The Clare Spark Blog

November 10, 2013

The pursuit of happiness, co-counseling, and reality-testing

happinessTimeThe following links are relevant to this blog. I especially recommend the song “A Sunny Disposish” available on YouTube, lyric by Ira Gershwin.,9171,2146449,00.html  (“A Sunny Disposish”)

Why do you suppose that the ever popular Over the Rainbow was nearly dropped from The Wizard of Oz? Could some mean-spirited Republican have sensed that Yip Harburg the lyricist was a Red, pushing utopias? Or could the song have contradicted the major message of the film: that rural life on the farm was filled with attachments that surpassed those of the Emerald City? Why, after all, did Judy Garland want to get away and pursue happiness elsewhere? (See comment below that argues I am wrong, that she always wanted to get home. But the lyrics betray a yearning for something else: some earthly or heavenly utopia? Maybe that is why it was nearly dropped, assuming that my facts are correct.)

I could ask the same question of the song I’m Always Chasing Rainbows, a Vaudeville song from 1918 suggesting disillusion with the promise of American life. (See lyrics here: retitled Film Noir, decoded.) The bluebird of happiness motif is reproduced in the Harburg-Lane hit song, first heard in the Depression year of 1939.

The Declaration of Independence built its polemical foundation on “life, liberty, and the pursuit of happiness,” but never guaranteed that such an outcome of universal happiness would be the case for everyone. Hence, the popular culture emphasis on romantic yearning, laments for lost loves, or admonitions to be happy, lest you lose the regard of your friends and family, not to speak of success in “the community.”

Life is hard, attachments are fraught with ambivalence, and frequent sadness should not be diagnosed as a personality disorder. See  Or perhaps I am mistaken and am really a neurotic (formerly called a melancholic), in danger of sinking into a serious depression that could fill my horizon with utter darkness.

Anyone can play.

Anyone can play.

I don’t mean this to be a long blog, so let me end with this anecdote from my two years as a volunteer faculty member at California Institute of the Arts in Valencia, where I spent a lot of time after my divorce in the early 1970s. It was rather a hippie outfit, very counter-culture with revolution in the air, along with marijuana smoke, faculty sanctioned jerking off, critical theory, and Kierkegaard. “Co-Counseling” was all the rage. The idea was to cut out professionals, and engage each member of the dyad (male-female pair only) with another suffering person. You would hold hands, gaze into each other’s eyes, and take turns in talking about earlier traumas to your partner. Then after an hour of spewing forth painful memories, the partner got a turn dredging up the past and you had to focus on what you were hearing. This was considered to be revolutionary and a substitute for “the talking cure.”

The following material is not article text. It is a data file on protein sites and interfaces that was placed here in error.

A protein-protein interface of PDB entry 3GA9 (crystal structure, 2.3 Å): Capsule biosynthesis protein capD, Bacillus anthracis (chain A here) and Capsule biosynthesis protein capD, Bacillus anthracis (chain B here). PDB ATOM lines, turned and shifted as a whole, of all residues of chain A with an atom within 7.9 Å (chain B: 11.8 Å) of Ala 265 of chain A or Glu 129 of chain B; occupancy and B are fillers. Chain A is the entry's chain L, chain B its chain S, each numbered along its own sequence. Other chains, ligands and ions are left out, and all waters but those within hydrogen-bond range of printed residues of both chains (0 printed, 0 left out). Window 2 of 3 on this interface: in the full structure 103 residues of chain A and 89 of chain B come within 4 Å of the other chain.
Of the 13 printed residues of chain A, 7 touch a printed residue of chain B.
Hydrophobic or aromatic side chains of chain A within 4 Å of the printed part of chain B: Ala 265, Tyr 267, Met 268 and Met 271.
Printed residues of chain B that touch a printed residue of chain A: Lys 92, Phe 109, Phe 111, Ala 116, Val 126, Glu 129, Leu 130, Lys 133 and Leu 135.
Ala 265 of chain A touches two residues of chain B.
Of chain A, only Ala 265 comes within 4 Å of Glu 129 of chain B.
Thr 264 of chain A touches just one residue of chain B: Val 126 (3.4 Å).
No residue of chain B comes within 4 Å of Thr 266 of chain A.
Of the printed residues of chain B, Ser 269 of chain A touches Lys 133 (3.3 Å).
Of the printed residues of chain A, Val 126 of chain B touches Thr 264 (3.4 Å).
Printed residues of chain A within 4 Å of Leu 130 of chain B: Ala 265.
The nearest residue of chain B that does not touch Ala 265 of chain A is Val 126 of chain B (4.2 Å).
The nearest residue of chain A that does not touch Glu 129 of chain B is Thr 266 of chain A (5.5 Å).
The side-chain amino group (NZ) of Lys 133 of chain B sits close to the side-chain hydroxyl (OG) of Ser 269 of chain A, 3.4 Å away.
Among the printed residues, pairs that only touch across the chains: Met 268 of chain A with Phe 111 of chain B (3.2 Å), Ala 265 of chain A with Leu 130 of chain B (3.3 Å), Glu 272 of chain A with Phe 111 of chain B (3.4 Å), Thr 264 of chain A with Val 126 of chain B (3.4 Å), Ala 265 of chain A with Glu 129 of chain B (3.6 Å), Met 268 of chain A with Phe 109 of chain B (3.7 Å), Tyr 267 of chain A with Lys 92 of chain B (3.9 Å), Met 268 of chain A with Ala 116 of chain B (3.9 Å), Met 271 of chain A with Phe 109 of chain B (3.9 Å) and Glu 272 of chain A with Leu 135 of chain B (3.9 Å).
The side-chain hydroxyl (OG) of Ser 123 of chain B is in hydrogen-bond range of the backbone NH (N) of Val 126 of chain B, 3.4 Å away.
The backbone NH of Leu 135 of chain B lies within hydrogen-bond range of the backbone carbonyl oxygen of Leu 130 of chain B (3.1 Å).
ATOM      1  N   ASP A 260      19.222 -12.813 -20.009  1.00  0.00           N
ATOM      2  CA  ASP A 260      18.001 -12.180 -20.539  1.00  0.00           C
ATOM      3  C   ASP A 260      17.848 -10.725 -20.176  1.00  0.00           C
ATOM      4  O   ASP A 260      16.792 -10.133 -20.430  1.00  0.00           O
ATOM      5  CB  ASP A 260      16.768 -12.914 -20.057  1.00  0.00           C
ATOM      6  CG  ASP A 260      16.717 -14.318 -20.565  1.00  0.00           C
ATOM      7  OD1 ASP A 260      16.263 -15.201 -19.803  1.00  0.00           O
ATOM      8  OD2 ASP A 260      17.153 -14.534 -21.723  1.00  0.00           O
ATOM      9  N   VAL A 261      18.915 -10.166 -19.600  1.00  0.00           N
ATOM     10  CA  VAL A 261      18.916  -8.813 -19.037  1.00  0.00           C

Several faculty marriages broke up during that time, while a few partners in co-counseling married each other. My theory: no one had ever listened (or pretended to listen) to the co-counselors for such an extended period before, and without interruptions or otherwise cutting them short, changing the subject, or falling asleep. The partners (supposedly) never lost focus, or at least that was how they were perceived.

I told this story to my son-in-law and he laughed his head off. It is so true. Changing the subject is what we do and what we experience evermore as a result of the internet, mass media, and the Progressive imperative to be optimistic, to maintain “a sunny disposish” at all times, lest we found ourselves “All Alone” like those hapless Americans who have had their health insurance cancelled by Federal fiat.

Bless you, Irving Berlin and every other songwriter who reminded us to “Remember.”

For more on this subject see, and

positive state

September 29, 2012

Index to blogs on antisemitism

Saudi cartoon 2008 (a synthesis that takes account of the “Hebraic” Reformation sects) (index to German Romantic sources for multiculturalism and related issues, such as identity politics) (retitled The Protestant Establishment Taps a Good Jew) (on the pervasiveness of “Christian anti-Semitism”)

It is a misconception to think that a person’s views toward individual Jews tests their antisemitic views one way or another. A-S is above all, a theory of history, most recently a reaction to the “disruptive” effects of modernity, and an identification of the source of Evil. Most or all antisemitism is racist, for no matter how assimilated a person of Jewish descent may be, that person retains mental, physical, and moral attributes attributed to “the Jews” considered as a collective entity. Of these, none is more pernicious than the  notion that all “Jews” partake of the Old Testament God as read by non-Jews, most famously by Voltaire (whose admirers were possibly angrier at Christianity, the offshoot of Judaism). That deity is domineering, militaristic, and genocidal, looking out solely for his “Chosen People.” One would think that such a powerful set of misconceptions would be corrected in the schools and in the mass media, but no. For in a highly populated globe, the masses must be controlled, and there is no more potent poison, directing popular anger away from abusive elites, than antisemitism: our innermost desires for truth, for a relatively accurate inventory of our past, is stigmatized as disintegrating to “the family.” So despite occasional hand-wringing over “the Holocaust,” antisemitism is still poorly, even crudely, understood by most, if not all, trained intellectuals.